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Pastor recounts journey from faith to doubt

CECILIA NASMITH Northumberland Today

COBOURG - Grace Christian Reformed pastor John Suk has published a book telling a personal story that he hopes might help others.

Not Sure: A Pastor's Journey From Faith To Doubt is the story of a pastor who used to have all the answers, Suk said in an interview last week.

"Through a number of events that happened in his life, he came to the conclusion that he had many fewer answers than he had first supposed," he recounted.?The genesis of the book lay in his 10 years as head editor at The Banner, the full-colour 32-page weekly magazine of the Christian Reformed faith.

"For me, it was a very visible place as leader of the denomination. I loved the job, it was a lot of fun, and I liked the responsibilities.

"During that time, I was struggling with a lot of issues I really could not give vent to on the editorial page. The church had not hired me to be a loose cannon in the bottom of their boat. I had accepted the responsibility to be a certain kind of leader.

"After 10 years, my wife and I took a trip for one whole year in a recreational vehicle, during which I did 12 stories on 12 ministries in 12 locations. The cover is the RV and the car we towed."

This journey gave him time to think, as well as bounce ideas off his wife and the many friends they visited on the road.

"I think what I realized is that the faith I had as a seminary graduate didn't meet the challenges of the world I was living in.

"In the course of my years with as Banner editor, I had been to Rwanda soon after the genocide. I had seen incredible poverty on three or four continents - Haiti, Kenya, Nigeria. I saw the atomic-bomb memorial in Hiroshima and the museum - it was devastating in terms of being able to see the cruelty of humans to other humans.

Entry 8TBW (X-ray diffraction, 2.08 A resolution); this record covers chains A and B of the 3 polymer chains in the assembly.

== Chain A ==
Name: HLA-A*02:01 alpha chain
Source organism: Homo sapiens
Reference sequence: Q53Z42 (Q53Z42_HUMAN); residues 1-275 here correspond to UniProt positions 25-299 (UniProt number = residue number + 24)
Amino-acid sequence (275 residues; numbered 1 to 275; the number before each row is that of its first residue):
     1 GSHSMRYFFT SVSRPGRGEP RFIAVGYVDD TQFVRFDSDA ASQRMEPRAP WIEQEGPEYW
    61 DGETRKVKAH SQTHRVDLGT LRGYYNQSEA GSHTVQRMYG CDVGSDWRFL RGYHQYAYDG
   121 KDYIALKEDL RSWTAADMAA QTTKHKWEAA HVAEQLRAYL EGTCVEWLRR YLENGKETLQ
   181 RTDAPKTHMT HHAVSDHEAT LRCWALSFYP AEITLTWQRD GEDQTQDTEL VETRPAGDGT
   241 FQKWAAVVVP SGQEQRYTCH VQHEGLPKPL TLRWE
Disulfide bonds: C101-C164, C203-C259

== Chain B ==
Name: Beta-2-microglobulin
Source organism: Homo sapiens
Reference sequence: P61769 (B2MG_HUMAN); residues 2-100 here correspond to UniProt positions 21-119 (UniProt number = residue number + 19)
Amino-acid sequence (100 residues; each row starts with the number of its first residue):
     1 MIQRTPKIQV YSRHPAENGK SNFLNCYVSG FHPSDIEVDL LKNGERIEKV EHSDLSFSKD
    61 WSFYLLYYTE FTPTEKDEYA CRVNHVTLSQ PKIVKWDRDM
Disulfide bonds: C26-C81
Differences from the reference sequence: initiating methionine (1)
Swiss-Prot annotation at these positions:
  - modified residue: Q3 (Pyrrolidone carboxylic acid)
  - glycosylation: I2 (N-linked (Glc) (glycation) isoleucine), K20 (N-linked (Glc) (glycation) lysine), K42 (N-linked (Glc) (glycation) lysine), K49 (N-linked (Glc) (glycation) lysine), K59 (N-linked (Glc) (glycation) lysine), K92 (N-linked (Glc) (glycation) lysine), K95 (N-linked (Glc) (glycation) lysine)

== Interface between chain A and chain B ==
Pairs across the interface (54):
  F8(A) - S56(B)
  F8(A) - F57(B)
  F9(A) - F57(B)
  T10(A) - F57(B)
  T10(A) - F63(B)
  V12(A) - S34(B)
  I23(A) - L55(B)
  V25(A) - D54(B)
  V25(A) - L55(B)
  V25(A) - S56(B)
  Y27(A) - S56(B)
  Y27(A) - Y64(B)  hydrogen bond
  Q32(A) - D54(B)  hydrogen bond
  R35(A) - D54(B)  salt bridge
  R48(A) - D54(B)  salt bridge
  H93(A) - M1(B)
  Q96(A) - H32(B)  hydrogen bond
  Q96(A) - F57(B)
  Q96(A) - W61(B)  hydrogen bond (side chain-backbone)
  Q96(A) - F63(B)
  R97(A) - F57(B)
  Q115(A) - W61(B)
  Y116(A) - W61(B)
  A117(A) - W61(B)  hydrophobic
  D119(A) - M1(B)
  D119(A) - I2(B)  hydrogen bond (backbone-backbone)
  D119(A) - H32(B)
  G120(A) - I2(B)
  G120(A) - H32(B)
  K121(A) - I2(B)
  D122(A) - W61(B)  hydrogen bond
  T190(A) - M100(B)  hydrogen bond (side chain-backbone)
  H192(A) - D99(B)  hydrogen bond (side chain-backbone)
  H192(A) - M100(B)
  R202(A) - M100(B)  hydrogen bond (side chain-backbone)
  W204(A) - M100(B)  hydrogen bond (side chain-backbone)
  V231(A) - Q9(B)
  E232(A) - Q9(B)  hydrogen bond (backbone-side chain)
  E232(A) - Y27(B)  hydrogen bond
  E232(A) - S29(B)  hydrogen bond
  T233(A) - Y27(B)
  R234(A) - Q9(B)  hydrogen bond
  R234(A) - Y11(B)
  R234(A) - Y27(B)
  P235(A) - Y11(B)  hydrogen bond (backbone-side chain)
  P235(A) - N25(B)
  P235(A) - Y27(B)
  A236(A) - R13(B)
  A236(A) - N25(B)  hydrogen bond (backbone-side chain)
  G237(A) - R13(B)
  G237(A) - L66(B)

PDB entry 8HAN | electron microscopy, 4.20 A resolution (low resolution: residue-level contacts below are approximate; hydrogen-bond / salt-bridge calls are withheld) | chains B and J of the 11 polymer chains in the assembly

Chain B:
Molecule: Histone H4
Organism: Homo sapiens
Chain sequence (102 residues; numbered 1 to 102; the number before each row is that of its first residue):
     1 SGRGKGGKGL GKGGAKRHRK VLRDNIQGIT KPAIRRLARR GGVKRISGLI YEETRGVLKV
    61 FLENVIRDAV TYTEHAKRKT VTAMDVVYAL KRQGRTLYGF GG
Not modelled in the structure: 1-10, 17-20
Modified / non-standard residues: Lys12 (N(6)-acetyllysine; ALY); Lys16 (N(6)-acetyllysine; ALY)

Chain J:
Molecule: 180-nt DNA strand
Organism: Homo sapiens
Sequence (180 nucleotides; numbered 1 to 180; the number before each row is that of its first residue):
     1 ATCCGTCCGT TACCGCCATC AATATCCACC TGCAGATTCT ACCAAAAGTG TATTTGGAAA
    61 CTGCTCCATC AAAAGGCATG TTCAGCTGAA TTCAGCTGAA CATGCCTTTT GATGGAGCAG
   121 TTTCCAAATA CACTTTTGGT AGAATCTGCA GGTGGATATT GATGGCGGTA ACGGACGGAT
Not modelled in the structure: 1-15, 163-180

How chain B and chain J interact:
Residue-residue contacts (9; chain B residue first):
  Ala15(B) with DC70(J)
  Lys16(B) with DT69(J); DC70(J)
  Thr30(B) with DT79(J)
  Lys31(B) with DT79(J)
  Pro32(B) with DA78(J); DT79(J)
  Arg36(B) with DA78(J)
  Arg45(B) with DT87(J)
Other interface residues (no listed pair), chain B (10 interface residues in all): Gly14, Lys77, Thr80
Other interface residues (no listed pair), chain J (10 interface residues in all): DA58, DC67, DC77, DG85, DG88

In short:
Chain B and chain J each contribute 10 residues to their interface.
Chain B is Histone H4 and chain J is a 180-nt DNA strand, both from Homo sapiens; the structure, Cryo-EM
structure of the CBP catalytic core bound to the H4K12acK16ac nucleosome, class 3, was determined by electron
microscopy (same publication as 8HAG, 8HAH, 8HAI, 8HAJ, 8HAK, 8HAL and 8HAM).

"There's a whole corporate kind of business approach of the church at its denominational level, and it's necessary. You have to have good order and good rules. But it wore on me. It wasn't the ministry I'd hoped for when I began. So I began to reflect on this and had this crisis of faith," Suk said.

"In the first chapter, I describe the moment it came to me. My doubts got me to asking what was faith like for Christians in other eras of the church," he said.

"I realized that, for the first 1,400 years of the church, no one could read or write. Faith had to be something very different than in the printed era. It was being obedient to your priest, knowing the story and trying to love your neighbour.

"It had to be simple. That's why the church had seven sacraments - each was a teaching opportunity. That's why there were beautiful pictures in the windows. That's why there were morality plays and passion plays, the Stations of the Cross in the Catholic Church - dramatic opportunities to enrich the faith for people who couldn't read or write.

"And, of course, nobody doubted. It was the universal belief of everybody. There were theological debates, but only for a tiny minority of Christians in the three or four universities that existed in Europe."

He realized this unthinking faith mirrored his simple childhood faith. Then he went to seminary, where his faith became like that of the Enlightenment era, after the invention of the printing press.